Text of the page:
These two possibilities worried southerners like James Monroe, George Mason (who owned over 300 slaves) and the southern Christian evangelical, Patrick Henry (who opposed slavery on principle, but also opposed freeing slaves).
Their main concern was that Article 1, Section 8 of the newly-proposed Constitution, which gave the federal government the power to raise and supervise a militia, could also allow that federal militia to subsume their state militias and change them from slavery-enforcing institutions into something that could even, one day, free the slaves.
And there you have it. The federal power to raise and supervise its own militia threatened the existence of the state militias, and also gave the federal government a back-door way to free Southern slaves.
The rest of Hartmann’s article details the discussions among the founders about how to guarantee that the Constitution would be ratified, while also guaranteeing that the slave-owning Southern aristocracy could keep their police state (sorry, their “well regulated militias”).
Thus was born the Second Amendment. Like all of the Bill of Rights, each of the first ten amendments was crafted to address a concern. Jefferson believed that a Bill of Rights wasn’t necessary — he thought that enumerating rights would imply that any rights not enumerated didn’t exist, and he strongly believed that all power not expressly given in the main document was reserved, including all rights not expressly taken away. [Update: Perhaps my bad memory that this was Jefferson’s opinion — it was certainly the opinion of the contemporary writer “Brutus,” possibly Robert Yates.]
But others begged to differ, and others won. Thus was born the Bill of Rights, which explicitly declared — at least until the modern era — what the U.S. government could not do. (We freely practice police-state search-and-seizure, restriction of speech to “free speech zones” and other anti-Constitutional atrocities today — I’m looking at you, Mr. Executive Assassination — but it was nice while it lasted.)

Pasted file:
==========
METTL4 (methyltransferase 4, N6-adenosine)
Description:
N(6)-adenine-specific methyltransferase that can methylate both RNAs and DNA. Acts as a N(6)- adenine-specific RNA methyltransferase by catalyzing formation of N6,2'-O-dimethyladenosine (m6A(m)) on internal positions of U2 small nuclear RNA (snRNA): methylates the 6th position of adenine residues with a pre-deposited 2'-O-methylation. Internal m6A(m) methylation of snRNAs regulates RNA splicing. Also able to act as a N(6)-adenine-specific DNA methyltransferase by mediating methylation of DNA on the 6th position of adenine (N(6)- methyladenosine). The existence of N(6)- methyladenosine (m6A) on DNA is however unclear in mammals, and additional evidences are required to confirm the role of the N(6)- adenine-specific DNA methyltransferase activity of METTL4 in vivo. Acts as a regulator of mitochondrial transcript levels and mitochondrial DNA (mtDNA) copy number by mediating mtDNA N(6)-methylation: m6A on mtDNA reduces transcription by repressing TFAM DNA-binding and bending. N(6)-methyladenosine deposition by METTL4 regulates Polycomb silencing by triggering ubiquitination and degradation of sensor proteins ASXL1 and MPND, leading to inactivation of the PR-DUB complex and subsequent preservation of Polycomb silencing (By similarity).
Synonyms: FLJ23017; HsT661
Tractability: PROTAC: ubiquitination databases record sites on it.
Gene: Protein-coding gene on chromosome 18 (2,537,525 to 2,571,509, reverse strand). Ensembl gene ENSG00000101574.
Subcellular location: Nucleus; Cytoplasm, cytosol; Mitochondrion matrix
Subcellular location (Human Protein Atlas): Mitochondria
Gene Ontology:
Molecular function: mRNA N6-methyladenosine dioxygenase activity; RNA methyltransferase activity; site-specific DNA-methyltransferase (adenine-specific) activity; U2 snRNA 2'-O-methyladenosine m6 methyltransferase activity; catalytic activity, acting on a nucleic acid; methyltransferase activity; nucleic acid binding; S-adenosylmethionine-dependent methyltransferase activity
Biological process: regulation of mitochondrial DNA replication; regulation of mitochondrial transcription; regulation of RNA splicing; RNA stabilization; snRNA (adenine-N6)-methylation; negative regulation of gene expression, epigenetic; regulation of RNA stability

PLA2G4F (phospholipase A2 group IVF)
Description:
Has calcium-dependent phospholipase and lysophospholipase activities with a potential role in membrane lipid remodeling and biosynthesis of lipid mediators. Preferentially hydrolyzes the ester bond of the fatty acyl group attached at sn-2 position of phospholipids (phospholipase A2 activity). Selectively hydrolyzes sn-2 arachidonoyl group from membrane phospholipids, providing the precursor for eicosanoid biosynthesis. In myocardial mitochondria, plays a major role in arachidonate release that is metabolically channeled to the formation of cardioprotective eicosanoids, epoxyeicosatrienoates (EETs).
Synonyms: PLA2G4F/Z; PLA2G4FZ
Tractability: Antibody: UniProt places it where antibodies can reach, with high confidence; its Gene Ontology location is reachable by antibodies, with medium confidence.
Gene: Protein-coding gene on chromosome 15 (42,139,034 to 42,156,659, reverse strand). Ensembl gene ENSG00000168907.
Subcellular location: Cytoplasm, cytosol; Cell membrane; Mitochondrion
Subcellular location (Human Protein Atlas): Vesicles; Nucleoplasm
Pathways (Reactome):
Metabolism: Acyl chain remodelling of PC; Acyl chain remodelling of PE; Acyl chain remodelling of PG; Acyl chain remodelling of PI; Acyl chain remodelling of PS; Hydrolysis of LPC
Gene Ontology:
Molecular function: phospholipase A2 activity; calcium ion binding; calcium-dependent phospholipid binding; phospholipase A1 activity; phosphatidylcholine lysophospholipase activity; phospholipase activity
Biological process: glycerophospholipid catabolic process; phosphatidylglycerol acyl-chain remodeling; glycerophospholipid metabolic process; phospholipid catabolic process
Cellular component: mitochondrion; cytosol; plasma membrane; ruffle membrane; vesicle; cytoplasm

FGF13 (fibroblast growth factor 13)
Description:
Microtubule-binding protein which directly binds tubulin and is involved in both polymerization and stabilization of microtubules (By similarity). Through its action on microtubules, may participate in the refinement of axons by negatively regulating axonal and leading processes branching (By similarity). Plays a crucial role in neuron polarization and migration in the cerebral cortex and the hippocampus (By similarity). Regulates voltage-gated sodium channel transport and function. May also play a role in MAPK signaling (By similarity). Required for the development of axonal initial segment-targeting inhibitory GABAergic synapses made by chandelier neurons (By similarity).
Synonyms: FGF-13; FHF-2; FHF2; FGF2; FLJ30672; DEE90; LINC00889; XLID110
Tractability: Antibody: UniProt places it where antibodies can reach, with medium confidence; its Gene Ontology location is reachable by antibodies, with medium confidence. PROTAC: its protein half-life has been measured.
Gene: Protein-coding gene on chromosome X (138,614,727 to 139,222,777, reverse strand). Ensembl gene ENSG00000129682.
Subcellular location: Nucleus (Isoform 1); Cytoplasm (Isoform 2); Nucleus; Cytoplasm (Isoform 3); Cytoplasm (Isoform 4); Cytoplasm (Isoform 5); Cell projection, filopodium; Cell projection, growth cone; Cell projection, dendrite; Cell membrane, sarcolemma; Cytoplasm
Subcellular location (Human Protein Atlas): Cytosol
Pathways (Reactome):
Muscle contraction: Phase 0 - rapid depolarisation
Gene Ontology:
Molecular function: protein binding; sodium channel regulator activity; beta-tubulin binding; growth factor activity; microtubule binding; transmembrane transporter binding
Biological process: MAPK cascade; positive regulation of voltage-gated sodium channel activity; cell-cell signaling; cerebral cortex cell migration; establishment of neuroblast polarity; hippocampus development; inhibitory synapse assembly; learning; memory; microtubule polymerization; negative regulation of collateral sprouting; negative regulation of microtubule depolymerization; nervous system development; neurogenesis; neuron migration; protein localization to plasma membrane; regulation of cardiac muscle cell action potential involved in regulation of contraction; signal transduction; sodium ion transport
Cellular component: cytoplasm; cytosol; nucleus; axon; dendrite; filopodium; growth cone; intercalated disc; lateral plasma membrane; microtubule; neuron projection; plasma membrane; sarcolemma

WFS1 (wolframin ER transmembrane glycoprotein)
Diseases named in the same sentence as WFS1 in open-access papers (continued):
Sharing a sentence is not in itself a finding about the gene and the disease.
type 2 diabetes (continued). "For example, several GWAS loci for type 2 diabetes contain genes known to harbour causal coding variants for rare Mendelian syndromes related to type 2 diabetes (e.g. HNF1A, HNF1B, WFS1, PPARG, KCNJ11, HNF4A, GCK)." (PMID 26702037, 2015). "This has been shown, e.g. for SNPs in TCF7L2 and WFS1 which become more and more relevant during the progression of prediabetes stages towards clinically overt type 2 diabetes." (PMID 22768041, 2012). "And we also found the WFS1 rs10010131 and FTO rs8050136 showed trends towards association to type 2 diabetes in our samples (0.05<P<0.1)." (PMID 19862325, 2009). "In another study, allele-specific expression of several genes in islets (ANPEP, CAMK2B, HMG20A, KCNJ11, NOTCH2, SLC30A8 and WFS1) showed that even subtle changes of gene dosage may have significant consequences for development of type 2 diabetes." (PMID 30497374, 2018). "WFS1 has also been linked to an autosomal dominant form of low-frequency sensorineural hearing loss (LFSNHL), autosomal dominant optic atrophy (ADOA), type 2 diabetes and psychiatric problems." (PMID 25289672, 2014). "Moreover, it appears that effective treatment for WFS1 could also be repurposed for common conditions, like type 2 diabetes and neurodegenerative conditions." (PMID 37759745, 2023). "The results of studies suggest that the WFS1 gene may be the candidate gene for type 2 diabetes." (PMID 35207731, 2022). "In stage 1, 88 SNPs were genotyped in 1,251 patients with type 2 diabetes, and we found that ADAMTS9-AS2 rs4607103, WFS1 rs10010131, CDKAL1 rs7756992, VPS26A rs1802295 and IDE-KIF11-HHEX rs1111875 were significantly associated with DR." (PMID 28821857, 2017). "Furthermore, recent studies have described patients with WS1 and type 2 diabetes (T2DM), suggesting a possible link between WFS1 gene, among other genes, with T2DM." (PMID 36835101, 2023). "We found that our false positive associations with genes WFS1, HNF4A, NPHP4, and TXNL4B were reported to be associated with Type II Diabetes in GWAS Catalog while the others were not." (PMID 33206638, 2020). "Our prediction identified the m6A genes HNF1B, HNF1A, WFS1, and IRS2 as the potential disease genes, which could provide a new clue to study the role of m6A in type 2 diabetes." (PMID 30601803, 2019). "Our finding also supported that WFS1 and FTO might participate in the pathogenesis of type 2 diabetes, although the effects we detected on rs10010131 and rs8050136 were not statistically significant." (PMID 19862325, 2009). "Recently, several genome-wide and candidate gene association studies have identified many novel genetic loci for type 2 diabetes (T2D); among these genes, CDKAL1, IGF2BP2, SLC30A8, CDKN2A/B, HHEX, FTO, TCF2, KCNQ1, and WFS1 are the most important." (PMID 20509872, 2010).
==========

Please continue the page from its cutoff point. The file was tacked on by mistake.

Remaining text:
Thanks to Thom Hartmann for this fascinating and eye-opening piece.
Why does this matter?
I have a couple of take-aways from this, the last of which I urge gun-violence activists to give serious consideration:
1. I found this historically fascinating, just on its own. I love this kind of find. Like finding out that the explicit goal of the Senate was to frustrate democracy (Madison and Franklin in their discussions and differing views of government-sanctioned property rights).
2. Interpreters of the Second Amendment always say the founders’ intent was to allow people to defend themselves against the government. This research shows that the amendment had no such purpose. In fact, except for Jefferson, our founders — that day’s aristocrats — hated anti-government insurrection (save their own). Intent is not nothing when considering law; it’s not everything, considering that people and their needs change over time; but it’s not nothing.
3. There’s a huge PR opportunity here. Painting the Second Amendment as a defense of racism & slavery is a nice way to rebrand the NRA types — both the organization itself and its most virulent supporters.
As Color Of Change has shown with its Trayvon-driven anti-ALEC campaign, racism is now a bridge too far for most Americans, and most people and corps will run these days when credibly painted as racist. In other words, people are always talking Second Amendment in terms favorable to the NRA. This is a way to change that discussion.
I guess if there’s an activist bottom line, it’s point number three. Anyone?